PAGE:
In your party manifesto, you highlight the importance of opportunities for all. How do you implement this goal in your daily work?
This principle of equal opportunities (in practice not in name only) is behind all our decisions. We have tried to look at each policy decision from the perspective of social access. An example: the previous government tried to implement a law that restricted access to state funded healthcare only to taxpayers and turn the rest away unless they paid for care. This was unacceptable to us, and we overturned this policy. Access to basic healthcare is a fundamental human right that can't be taken away. Doctors should not be made to check your tax status. Recently, the Latvian government decided to assist energy consumers to adapt to the shockingly high energy prices and developed a generous support program; we made sure the support reached the most vulnerable people as much as possible.
During the pandemic our government had to make hard decisions, and we had to limit people's freedoms, e.g., enact vaccination mandates to save the already strained healthcare sector. Keeping the healthcare system functioning was a top priority and restrictions were legitimate to be able to provide care to those most at risk. This is a difficult period for all of us. But I believe that we are going to win this fight and come out of the pandemic as a stronger society and country.
Unity is a key pillar of the European Union, and this is also important for your party. How are you contributing to ensure the EU continues to work together in the years ahead?
Our party, Movement For!, has always stressed the importance of a united Europe. We fully support the measures against EU member states that disrespect the values and laws of our Union. I am regularly meeting with the health ministers of Baltics and less often, but regularly, with the health ministers of all Europe. With our united vaccination effort and European digital certificates well under way – the pandemic is not yet over, but we, as Europe, have managed to make it as bearable as possible for our citizens while ensuring freedom of movement across borders. Latvia is fully committed to Europe as a Health Union too. We're also proud to share and be a part of the COVAX program, as well donating vaccines bilaterally to Eastern European, African, Latin American and Pacific countries. Our party also supports the civic movements in Ukraine and Belarus.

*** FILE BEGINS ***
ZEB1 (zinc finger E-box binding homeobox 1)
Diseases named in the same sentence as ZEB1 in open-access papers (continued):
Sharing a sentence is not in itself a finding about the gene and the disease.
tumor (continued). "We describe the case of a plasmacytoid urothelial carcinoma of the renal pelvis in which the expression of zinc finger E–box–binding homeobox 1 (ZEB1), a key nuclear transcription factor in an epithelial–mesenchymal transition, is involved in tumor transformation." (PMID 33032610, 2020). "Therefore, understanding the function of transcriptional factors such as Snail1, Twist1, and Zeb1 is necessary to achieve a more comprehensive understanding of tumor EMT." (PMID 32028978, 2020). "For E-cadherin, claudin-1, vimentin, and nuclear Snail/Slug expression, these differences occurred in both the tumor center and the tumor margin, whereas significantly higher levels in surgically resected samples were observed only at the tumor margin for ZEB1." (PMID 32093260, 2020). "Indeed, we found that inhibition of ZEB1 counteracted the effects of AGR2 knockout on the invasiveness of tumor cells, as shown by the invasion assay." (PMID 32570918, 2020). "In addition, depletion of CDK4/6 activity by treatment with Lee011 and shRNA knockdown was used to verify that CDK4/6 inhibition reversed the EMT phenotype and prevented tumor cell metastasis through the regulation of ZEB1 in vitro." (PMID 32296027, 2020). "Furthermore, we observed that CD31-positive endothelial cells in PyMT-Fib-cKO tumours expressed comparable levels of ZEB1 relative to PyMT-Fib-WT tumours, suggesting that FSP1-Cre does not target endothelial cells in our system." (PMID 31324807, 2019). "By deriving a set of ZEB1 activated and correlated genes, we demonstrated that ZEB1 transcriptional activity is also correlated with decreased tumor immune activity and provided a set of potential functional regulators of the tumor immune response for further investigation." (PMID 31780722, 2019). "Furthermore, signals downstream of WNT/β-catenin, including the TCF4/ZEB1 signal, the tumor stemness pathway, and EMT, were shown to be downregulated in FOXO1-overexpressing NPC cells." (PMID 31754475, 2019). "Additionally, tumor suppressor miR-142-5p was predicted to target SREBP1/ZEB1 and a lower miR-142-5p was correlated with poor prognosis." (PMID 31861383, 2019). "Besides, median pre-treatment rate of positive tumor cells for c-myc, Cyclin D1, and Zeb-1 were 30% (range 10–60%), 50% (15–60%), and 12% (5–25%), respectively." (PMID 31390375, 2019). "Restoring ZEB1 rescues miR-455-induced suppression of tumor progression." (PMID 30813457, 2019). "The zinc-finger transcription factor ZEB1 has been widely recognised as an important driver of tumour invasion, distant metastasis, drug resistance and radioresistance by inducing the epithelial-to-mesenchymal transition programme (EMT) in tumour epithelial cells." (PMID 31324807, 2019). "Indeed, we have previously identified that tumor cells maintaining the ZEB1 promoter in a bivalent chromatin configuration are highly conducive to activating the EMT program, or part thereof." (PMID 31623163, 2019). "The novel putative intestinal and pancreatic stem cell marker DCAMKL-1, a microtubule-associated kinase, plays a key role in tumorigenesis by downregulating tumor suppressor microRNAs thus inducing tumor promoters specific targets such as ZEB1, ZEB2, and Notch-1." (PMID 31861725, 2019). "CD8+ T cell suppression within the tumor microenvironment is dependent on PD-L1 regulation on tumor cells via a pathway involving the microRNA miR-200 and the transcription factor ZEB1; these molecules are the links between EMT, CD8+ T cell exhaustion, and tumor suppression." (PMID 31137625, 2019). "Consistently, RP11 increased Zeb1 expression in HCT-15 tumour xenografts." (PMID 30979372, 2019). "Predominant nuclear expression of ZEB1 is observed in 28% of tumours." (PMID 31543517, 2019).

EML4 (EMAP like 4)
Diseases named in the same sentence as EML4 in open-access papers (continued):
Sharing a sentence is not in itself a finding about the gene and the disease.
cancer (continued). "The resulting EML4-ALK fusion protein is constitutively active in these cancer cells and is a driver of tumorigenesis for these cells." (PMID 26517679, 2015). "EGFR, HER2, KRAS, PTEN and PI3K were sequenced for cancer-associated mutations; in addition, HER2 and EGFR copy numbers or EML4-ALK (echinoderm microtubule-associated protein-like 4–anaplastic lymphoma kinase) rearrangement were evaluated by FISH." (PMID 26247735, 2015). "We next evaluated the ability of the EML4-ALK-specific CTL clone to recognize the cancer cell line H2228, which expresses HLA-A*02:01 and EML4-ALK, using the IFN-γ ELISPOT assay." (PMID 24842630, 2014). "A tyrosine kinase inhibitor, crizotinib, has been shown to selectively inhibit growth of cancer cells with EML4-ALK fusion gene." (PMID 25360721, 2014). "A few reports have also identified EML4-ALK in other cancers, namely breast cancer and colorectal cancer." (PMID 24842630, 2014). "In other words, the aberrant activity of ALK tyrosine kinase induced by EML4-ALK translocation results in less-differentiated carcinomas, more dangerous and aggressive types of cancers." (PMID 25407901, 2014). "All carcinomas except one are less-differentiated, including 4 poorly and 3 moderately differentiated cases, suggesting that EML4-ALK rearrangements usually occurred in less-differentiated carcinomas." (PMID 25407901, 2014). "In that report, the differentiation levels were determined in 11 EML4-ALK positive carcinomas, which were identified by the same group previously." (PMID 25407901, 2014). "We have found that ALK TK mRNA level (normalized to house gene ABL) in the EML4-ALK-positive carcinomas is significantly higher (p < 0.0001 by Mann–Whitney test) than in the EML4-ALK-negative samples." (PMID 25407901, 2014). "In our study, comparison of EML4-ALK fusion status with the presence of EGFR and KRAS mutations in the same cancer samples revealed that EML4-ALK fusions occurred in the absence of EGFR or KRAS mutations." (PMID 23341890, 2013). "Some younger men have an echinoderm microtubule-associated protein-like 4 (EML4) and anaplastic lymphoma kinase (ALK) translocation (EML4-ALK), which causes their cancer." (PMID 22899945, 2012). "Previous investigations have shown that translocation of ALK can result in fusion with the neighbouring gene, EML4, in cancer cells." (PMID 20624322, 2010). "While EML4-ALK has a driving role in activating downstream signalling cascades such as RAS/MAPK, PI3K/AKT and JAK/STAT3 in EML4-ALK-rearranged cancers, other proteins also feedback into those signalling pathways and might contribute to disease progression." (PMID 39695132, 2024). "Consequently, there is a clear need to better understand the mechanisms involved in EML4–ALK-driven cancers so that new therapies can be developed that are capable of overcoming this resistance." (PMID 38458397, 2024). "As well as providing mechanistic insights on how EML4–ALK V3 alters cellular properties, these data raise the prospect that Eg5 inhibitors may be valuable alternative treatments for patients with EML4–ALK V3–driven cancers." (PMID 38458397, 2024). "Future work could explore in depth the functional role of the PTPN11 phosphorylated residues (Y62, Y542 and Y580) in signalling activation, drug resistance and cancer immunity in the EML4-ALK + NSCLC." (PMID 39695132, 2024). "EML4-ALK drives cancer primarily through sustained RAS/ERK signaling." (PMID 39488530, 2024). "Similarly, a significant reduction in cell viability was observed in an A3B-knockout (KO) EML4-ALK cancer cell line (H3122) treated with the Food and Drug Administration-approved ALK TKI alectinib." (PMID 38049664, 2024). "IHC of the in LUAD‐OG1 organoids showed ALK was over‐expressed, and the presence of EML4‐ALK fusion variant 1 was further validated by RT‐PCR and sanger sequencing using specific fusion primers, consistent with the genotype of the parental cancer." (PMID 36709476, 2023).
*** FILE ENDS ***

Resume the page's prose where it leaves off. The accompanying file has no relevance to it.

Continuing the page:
How can liberalism thrive in the 21st century?
We need to be the leaders in adapting to changes, and in adapting with dignity. The world is facing several crises (climate; democracy; energy prices; economy; disinformation; security) at the same time, and in dealing with these threats, we must remember that everything depends on how we recognise the needs of people and lead transformation while increasing rather than reducing inherent resilience of our societies. Liberalism above everything else is about pluralism, respect, empathy, and responsible, sustainable change.